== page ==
Darren Vincent: Recent stabbings at Red@28th not reflective of his business

The owner of Red@28th said his business has not been negatively affected by a weekend fight that left five people with stab wounds.

Darren Vincent (Qcitymetro)

Less than 48 hours after five people were stabbed during a fight at his University City bar and literary lounge, Darren Vincent, owner of Red@28th, called the incident “an unfortunate situation” that doesn’t reflect the character of his business.

Vincent, who owns a second location in NoDa, said he has already taken steps to enhance security and will host a town hall meeting Wednesday at noon to discuss community violence.

Vincent launched the business eight years ago with hundreds of books and a dream of encouraging more people to read, especially African American males. Over they years, he said, the business has added a full bar, pool tables and hookah pipes.

On Monday, as television news crews gathered outside and a small, diverse group of students sat with their books, computers and hookahs, Vincent met with Qcitymetro at the University City location to talk about the Sunday morning incident and its aftermath. Portions of that interview are published below.

Q. What happened here early Sunday morning?

A fight broke out about a quarter after 2. About seven people — they were all together. They were sitting at a couch section. (We) aren’t sure why they started arguing with each other, but just really quick, at the blink of an eye, they got rowdy with each other, and it’s like they split up in groups. All of a sudden they stood up, and it got very aggressive really quick. The staff started asking them to leave, and they got into a little quick argument all of a sudden, and they were at each other. A couple people pulled out a knife, and they started cutting each other.

Q. According to news reports, you were not here at the time.

Yes. That is correct.

Q. Were these some of your regulars — people your staff had seen before?

Not at all. And the odd thing is, about 74 percent of our clientele is regulars. We have great people here. There are people who come here seven days a week. But our staff did not recognize the group of people who got stabbed and were part of the incident.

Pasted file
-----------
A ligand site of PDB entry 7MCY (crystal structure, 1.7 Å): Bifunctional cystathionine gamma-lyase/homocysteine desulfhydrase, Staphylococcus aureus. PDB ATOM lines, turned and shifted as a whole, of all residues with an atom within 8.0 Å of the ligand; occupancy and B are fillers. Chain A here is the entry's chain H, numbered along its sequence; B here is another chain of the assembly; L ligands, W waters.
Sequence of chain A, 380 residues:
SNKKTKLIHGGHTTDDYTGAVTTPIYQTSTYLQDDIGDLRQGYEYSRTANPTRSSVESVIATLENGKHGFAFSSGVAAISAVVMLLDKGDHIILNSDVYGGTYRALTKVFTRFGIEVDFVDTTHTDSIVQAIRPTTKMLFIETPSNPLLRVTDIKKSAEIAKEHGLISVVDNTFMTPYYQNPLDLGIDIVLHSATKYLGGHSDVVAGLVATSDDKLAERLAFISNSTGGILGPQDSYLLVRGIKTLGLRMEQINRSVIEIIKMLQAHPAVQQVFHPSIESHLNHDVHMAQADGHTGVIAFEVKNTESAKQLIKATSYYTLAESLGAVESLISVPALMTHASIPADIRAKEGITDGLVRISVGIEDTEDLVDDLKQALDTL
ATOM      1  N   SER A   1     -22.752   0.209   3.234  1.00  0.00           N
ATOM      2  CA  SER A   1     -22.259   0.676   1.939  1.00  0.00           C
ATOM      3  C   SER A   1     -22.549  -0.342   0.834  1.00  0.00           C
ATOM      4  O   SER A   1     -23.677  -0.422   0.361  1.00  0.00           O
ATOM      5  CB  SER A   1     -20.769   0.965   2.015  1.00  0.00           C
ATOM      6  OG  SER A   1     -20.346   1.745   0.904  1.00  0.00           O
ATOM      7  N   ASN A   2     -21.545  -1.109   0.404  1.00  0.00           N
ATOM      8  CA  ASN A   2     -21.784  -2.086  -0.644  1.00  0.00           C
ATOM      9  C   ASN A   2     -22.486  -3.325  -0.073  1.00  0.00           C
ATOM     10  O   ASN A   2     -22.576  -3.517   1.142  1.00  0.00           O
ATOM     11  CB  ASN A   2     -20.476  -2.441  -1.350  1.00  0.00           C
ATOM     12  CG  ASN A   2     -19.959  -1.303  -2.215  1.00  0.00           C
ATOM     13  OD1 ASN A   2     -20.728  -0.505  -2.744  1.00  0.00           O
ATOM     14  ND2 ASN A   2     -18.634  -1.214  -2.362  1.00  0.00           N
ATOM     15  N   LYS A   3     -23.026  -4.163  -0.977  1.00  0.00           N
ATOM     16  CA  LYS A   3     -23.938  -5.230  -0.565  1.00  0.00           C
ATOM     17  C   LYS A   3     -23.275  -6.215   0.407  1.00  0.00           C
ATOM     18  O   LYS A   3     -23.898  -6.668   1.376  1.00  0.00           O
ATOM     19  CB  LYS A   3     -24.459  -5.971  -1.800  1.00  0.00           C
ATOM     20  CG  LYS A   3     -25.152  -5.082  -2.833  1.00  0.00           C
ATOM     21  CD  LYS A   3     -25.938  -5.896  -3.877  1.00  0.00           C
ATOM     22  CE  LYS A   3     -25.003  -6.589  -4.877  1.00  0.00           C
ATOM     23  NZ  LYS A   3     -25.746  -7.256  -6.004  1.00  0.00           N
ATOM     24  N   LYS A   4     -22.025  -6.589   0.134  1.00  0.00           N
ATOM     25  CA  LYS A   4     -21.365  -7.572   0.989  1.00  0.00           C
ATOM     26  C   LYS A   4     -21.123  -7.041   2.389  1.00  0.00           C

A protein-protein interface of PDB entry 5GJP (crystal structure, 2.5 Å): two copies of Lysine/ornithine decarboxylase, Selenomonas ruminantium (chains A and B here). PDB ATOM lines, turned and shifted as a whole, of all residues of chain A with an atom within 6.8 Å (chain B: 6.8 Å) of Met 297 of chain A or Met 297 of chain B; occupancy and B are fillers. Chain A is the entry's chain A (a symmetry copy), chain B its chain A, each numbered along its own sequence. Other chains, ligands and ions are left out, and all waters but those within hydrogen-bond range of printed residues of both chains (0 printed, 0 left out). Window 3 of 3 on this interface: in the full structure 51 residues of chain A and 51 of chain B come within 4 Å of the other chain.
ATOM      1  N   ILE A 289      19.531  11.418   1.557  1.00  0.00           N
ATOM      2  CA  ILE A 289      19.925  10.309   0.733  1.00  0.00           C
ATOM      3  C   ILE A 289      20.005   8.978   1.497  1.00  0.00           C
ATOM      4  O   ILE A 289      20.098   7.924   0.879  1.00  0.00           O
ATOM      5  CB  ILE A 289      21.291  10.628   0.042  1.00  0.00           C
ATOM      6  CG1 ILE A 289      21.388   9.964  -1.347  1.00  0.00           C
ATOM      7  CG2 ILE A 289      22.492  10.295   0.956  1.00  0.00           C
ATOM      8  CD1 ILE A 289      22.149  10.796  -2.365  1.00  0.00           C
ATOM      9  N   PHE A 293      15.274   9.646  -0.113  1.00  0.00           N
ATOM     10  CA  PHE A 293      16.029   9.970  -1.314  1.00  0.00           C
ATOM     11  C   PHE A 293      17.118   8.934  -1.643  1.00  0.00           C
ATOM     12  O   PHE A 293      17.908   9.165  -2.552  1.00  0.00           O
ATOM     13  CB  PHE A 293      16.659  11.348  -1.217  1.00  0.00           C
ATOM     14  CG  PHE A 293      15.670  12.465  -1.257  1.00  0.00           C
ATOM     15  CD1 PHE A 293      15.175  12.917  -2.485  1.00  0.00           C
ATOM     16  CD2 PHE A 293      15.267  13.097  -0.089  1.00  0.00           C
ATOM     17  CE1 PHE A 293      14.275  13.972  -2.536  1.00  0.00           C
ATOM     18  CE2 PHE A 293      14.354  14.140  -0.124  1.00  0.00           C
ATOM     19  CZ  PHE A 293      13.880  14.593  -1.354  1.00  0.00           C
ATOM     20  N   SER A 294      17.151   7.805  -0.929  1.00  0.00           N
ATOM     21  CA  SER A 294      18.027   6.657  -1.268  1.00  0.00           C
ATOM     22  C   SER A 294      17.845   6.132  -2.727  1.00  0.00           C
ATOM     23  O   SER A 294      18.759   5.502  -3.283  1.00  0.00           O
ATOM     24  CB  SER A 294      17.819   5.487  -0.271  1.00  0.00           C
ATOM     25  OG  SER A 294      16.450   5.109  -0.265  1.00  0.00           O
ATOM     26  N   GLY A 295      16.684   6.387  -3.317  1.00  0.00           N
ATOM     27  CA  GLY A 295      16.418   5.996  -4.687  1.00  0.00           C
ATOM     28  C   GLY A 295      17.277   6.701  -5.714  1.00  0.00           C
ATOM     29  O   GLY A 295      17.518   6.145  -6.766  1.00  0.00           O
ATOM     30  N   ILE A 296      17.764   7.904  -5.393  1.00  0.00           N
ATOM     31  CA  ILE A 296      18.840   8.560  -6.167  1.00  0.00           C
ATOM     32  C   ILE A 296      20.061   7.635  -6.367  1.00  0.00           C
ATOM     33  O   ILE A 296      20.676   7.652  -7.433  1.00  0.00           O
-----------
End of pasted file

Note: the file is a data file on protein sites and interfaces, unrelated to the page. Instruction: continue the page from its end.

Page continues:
Q. You’ve announced a community forum for Wednesday at noon here at this location (9539 Pinnacle Drive). What do you hope to accomplish?

It’s one of the things we want to do to help prevent something like this from ever happening again. We’re upping our security right now. We’ve ordered security wands so that nobody brings knives and guns in here anymore. Like I said, it’s very unfortunate that something like this happened. We don’t have a dance floor. We’re like that chill spot. You can be here and relax. It’s like that home away from home.

Q. How has it affected you?

I had a wakeup call. Having a business…it’s your baby. So now I have to step up to another level and be more responsible. I’m hoping that we can find some type of means of being more aggressive in helping the community stop some of this violence that is going on. I want to hear how Red can do more. I want to hear from the community what we can do.

Q. Do you think this incident will hurt your business?

On a good note, shockingly, yesterday our clientele came out. And I tell you, I looked at them in a whole different light. I’m shaking everybody’s hand, and they’re looking at me like, we know Red is not like that and we’re still going to come here. I’m talking about whites, blacks — everybody came out yesterday. So it’s good to know that, so far, the news has not swayed a lot of our regulars.

Q. What do you want people to know about Red?

Just know a little bit about my history. I used to promote literacy, so it’s about the books first. …I wanted this to be that relaxed place. And it’s sad how a few knuckleheads can make it bad for everyone. We host a lot of social events. Every Monday we do a Red Chronicles. Red Chronicles deals with things that affect our community — relationships, finances, violence.  We’ve been doing that for years. We have open mic in both locations. We do a lot of things where we get involved with artists and have discussions about how to make things better when it comes to our community.

Q. Any final thoughts?

It’s an unfortunate situation. We’re going to do what it takes to not allow this to happen again. I hate that a situation like this put such a black cloud over Red. We’re being labeled as a club, and we’re not a club. This is a lounge. This is a literary lounge. People come here to read, study, they listen to music at night, they’re smoking a hookah, they’re very sociable. It’s very unfortunate that we can be in a community for this many years and all of a sudden something like this happens.

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